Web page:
Imagine what these companies could eventually do if they start collecting data on millions of users running habits. I mean anonymous data about how you run, not personal data. This could be fed into the system and become a way of improving it. You could study the training habits, running economy and fuel requirements of the best runners. Then compare this to your own level. (I’m assuming Nike and Garmin already do something like this)

Towards intelligent learning systems
Ultimately I would like to see a system that is basically a virtual trainer. One that responds and adapts to your goals and abilities, gently guiding you. With adequate data from users and interpreting it the correct way, this will eventually lead to less injuries and better performance, and hence a better user experience.

cautionary notes

Science and data
The science is not always clear on what constitutes good running economy and form. There are so many variables. Level of fitness, body type, shoes, gait, and on and on. Makers of wearable sensor technology have to keep this in mind. There are always some absolute concrete facts, such as overstriding being bad. But heel striking is not necessarily a bad thing, depending on various conditions. What is useful for a sedentary diabetic is not always compatible with a semi elite ultra runner. Also data is only useful when interpreted correctly. Just having more of it does not make things automatically better. Sometimes there’s even detrimental effects of poor data interpretation.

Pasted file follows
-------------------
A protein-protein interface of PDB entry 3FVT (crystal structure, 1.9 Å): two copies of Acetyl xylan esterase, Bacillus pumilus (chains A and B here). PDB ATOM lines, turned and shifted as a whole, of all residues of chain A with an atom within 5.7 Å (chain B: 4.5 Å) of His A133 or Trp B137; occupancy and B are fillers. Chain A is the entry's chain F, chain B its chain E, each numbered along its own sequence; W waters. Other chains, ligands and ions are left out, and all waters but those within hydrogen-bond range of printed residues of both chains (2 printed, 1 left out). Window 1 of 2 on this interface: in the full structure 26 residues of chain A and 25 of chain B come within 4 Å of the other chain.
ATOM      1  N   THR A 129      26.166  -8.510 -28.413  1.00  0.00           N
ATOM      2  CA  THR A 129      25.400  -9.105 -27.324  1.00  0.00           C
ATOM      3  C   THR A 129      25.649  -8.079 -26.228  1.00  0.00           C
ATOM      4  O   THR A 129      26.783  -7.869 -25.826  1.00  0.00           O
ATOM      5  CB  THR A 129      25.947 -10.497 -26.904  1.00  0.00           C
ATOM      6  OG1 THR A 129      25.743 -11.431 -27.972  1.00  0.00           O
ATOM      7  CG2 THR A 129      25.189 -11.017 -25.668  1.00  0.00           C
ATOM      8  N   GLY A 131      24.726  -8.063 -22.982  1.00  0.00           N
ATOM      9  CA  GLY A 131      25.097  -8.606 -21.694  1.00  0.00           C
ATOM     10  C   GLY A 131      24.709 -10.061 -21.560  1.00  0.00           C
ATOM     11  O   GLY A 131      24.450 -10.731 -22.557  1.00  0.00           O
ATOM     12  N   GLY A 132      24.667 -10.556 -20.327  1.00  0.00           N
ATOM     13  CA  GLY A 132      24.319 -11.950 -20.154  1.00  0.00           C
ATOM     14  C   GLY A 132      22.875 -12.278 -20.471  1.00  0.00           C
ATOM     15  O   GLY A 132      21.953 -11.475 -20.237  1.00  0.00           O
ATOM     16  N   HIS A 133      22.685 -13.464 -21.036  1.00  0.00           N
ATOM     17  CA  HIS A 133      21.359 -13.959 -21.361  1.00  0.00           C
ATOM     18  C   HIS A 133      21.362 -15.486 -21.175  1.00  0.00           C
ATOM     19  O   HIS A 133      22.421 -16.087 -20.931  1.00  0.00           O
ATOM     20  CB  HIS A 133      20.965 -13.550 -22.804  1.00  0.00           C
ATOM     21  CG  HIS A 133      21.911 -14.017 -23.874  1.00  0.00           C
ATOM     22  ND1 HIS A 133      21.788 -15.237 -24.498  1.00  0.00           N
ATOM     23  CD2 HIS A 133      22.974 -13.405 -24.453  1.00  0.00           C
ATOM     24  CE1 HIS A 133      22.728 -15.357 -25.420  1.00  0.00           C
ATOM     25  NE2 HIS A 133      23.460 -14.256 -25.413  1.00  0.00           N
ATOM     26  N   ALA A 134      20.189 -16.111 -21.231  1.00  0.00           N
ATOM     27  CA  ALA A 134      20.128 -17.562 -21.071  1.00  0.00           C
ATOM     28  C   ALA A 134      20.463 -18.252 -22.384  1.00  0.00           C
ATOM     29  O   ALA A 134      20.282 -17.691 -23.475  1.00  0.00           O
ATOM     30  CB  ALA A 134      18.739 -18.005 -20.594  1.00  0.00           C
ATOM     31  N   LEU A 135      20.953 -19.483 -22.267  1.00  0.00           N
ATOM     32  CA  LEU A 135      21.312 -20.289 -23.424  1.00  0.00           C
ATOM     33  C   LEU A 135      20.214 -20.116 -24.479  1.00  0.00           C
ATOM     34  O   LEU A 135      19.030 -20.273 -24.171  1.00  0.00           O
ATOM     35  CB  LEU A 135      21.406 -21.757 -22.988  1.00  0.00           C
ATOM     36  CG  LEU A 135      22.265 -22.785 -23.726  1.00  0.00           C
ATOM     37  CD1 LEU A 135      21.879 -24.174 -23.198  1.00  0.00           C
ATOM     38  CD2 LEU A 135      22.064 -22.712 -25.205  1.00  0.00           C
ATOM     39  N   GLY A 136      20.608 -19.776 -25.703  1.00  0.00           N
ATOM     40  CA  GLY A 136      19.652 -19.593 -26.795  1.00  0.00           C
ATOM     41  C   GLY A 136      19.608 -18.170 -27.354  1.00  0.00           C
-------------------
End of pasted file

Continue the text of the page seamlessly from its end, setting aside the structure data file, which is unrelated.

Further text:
Tech overload – perils of technology
Some of the best athletes are the ones who listen to their bodies, who from repeated practice know what to do and when. And all without the help of technology. We all know technology in and of itself is neutral, it can be useful or harmful depending on circumstances. So its all in how you use it. Not everyone uses a heart rate monitor either, and they can still get through a workout somehow. These devices will not be for everyone and that is fine.We all have different needs.

fin

The companies producing these
products must get the balance right between customer needs, good
technology, user experience, price and so on. I expect this space to
explode, we’ll have all kinds of alternatives, some good, some bad.
Eventually the better products should prevail. I assume
Nike/Garmin/Polar and others are already thinking along these lines.
It’s not going to be easy to compete with these juggernauts, but now is
the time to explore and stake a claim. For the average consumer this is
an overall good development. (besides wasting money on junk products)
The Sensoria Sock will soon be out for beta testing, and eventually be released to the general public. I hope to have a product in hand shortly so I can play around with it.I personally find this space very exciting and look forward to writing, testing and reviewing products in the future. If you stumble upon other quantified running devices, please drop me a line and we’ll check it out.

Happy running!